As surprising as it may seem, we have to be pretty careful about how we are going to build our cities in the future. Why? Because larger cities mean more carbon dioxide. If we do not manage carbon dioxide well, we are doomed. CO2 is responsible for heating the planet, so the more we exhale, the hotter it gets, but if we manage to control the level, we might survive.
Scientists agree on the fact that humanity has only 1,000 more gigatons of CO2 to spare before we heat things up out of control. Last year we gave out 32,000. So yes, we are “that close” to killing ourselves just by not having properly built cities. Fear not, there is still some hope left for humanity. If we build right, we live right, so wise building is one of our top priorities at the moment.
Larger cities mean more carbon dioxide only if the resources used to build it are not green. Time is ticking however, because if we do not start building with greener resources within the next five years, we might just cross the 1,000 gigaton threshold by the end of 2020. And that’s bad. You might think that it is nothing, but it is really, really bad.
If we cross the line, we risk heating up the planet with an extra 2 degrees Celsius. This would only add to the other numerous factors that are warming Earth. We are talking about wide-scale calamities: pole melting, greater sea levels and the inability to feed the world’s population.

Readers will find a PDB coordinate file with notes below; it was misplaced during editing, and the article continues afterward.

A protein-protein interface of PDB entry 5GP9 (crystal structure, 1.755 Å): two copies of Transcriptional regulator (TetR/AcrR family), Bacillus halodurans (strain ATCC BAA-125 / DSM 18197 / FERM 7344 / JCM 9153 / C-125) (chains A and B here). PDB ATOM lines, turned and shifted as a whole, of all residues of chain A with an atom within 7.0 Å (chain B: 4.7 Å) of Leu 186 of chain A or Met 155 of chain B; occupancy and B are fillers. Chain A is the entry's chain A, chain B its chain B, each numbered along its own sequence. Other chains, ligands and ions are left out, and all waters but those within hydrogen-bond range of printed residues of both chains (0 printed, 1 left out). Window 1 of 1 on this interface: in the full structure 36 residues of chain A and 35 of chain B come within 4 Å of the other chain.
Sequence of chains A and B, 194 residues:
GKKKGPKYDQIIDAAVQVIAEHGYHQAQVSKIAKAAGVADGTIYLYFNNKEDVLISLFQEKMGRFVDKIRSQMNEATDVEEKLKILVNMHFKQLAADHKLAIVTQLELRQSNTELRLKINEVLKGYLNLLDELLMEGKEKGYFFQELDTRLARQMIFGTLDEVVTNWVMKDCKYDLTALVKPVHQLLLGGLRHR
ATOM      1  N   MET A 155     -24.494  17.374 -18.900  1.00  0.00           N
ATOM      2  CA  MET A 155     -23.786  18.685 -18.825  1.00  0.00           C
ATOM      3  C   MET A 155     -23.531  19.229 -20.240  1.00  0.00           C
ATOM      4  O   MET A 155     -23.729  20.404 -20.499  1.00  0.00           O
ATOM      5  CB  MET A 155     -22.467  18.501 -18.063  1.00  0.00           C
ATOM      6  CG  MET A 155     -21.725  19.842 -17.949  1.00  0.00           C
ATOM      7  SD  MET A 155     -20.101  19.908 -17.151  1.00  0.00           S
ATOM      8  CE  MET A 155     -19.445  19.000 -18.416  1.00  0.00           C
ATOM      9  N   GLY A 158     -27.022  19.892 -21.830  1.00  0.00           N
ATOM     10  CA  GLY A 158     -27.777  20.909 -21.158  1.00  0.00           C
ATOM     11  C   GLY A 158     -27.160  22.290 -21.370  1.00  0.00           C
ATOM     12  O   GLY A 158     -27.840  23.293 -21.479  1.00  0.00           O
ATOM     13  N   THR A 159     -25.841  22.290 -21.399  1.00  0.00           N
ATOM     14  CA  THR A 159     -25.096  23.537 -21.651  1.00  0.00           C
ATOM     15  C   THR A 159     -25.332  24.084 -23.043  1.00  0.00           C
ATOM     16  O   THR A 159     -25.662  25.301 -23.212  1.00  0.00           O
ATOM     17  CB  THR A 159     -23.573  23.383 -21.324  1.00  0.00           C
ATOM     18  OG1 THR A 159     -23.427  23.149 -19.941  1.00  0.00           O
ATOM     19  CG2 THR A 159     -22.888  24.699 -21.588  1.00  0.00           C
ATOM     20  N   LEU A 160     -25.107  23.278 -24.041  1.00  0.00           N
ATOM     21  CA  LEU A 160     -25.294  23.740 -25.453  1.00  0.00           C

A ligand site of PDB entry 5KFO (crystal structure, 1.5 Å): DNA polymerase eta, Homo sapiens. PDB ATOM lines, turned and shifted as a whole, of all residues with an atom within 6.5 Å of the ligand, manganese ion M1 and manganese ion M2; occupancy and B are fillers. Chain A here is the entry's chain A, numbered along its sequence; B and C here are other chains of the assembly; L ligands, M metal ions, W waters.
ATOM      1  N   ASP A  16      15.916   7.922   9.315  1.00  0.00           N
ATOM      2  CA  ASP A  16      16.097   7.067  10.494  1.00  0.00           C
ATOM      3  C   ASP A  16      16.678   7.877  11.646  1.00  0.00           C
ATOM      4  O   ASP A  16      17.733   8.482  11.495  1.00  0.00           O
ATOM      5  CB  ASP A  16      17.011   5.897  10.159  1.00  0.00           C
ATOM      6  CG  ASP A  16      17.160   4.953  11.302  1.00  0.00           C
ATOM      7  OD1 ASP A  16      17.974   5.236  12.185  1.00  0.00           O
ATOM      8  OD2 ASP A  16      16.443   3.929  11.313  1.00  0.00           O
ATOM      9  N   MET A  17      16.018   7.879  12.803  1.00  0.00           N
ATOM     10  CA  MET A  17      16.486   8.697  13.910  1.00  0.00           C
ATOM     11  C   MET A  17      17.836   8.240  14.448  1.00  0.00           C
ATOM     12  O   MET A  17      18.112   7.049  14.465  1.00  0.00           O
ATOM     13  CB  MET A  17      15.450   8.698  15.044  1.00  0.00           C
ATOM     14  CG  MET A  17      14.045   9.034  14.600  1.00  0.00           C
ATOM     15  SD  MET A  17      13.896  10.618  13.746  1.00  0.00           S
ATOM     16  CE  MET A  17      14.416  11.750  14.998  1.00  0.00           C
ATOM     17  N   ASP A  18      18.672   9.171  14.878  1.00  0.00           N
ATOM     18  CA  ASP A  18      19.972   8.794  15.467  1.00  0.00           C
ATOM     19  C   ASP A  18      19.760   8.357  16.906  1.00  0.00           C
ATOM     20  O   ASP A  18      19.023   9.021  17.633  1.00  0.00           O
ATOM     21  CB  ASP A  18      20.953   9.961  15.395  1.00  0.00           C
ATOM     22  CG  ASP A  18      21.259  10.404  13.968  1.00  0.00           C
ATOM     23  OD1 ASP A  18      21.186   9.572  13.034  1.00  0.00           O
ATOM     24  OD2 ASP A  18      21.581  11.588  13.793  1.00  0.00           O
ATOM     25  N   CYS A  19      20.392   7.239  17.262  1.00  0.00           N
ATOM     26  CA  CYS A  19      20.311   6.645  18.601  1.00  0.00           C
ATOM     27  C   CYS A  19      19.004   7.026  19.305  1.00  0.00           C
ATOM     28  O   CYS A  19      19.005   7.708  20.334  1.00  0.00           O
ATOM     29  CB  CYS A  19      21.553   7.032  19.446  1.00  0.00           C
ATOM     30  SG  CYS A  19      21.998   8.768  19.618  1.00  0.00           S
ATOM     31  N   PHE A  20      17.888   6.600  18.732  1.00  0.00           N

The poles are protecting the planet from getting too heated up by “throwing back” solar rays into space. Greater sea levels would mean that the populations across the world living close to the see are in great danger and not producing enough food would definitely throw the world into chaos.
What makes matters worse is that researchers have identified that 800 gigatons are already appointed for use in the years to come because of humanity’s lifestyle. Gas consumption, improper building and even breathing add to the world’s major heat up.
So we are basically left with 200 gigatons that need to be managed very carefully. We are already at the edge, all that is required is an extra push. We need to act and we need to act fast because if we do not transform this into a collective effort, we will surely fall off the edge.
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